Environmental gradients exist at global and local scales and the variable conditions they encompass allow the coexistence of different microbial assemblages. Studying gradients and the selection forces they enclose can reveal the spatial succession and interactions of microorganisms and, therefore, how they are assembled in functionally stable communities. By combining high-throughput sequencing technology and laboratory experimental approaches, I investigated the factors that influence the microbial community assemblages in two types of environmental gradients in the Red Sea. I have studied the communities in the chemoclines occurring at the transition zones along the interfaces between seawater and the Deep Hypersaline Anoxic Brines (DHABs) at the bottom of the Red Sea. Across these chemoclines salinity increases of 5-10 times respect to the overlying seawater. I compared the microbial community diversity and metabolisms in the chemoclines of five different DHABs, finding different microbial community compositions due to the different DHABs characteristics, but the same succession of metabolisms along the five interfaces. From the Suakin Deep brine, I assembled the genome of a novel bacterial phylum and revealed the metabolic features that allow this organism to cope with the challenging variable conditions along the chemocline. In an alternative environmental system, I studied the effect of different thermal regimes on the microbiome of coastal sediment exposed to different yearly ranges of temperature variation. Sediment bacterial communities living under larger temperature variations are more flexible and can grow under a larger range of thermal conditions than communities experiencing narrower temperature ranges. My results highlight the large metabolic flexibility of microorganisms and their capacity to efficiently self-organize in complex functional assemblages under extreme ranges of environmental conditions.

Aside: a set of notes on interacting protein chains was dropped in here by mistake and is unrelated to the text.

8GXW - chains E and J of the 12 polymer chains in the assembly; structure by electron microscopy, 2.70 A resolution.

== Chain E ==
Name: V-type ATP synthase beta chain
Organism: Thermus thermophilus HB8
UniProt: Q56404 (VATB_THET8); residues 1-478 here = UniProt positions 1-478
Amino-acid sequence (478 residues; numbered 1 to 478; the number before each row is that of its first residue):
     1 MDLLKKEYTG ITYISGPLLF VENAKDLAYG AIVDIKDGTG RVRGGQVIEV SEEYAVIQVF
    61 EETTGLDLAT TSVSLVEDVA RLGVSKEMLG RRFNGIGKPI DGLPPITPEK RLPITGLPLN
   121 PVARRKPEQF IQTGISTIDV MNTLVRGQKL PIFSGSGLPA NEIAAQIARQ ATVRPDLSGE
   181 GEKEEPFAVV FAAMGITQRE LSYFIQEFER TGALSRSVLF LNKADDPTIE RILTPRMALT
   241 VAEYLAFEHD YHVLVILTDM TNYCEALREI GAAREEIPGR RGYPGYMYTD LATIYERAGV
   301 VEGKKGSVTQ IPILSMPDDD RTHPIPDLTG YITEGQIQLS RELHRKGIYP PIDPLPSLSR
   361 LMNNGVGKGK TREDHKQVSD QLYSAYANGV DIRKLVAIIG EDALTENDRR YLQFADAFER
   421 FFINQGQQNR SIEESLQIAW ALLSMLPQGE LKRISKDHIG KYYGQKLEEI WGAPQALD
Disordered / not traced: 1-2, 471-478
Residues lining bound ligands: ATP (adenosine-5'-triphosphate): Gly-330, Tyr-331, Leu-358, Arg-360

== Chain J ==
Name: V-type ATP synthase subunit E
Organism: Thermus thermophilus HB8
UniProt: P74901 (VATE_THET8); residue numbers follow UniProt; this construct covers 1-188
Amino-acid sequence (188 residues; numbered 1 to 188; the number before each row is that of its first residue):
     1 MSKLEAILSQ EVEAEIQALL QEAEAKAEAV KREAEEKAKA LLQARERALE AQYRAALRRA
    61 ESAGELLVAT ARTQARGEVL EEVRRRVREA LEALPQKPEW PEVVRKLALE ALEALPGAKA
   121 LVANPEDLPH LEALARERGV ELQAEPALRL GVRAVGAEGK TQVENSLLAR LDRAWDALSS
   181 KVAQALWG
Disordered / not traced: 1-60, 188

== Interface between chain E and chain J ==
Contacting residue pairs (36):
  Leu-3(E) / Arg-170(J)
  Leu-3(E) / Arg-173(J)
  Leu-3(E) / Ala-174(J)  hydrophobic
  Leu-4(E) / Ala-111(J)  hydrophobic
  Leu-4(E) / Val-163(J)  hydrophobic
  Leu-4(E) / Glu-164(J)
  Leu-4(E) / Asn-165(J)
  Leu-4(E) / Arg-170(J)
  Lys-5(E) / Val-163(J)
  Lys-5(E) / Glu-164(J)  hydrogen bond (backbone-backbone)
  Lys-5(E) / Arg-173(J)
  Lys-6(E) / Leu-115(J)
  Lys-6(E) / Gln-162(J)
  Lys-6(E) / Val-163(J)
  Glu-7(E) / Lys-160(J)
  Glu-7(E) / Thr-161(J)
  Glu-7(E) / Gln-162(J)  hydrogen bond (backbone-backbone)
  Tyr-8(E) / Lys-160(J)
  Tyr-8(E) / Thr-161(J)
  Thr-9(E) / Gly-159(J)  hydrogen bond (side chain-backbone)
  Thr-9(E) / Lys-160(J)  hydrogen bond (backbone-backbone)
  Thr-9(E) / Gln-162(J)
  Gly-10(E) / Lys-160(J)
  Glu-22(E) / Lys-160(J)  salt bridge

|Date made available
|KAUST Research Repository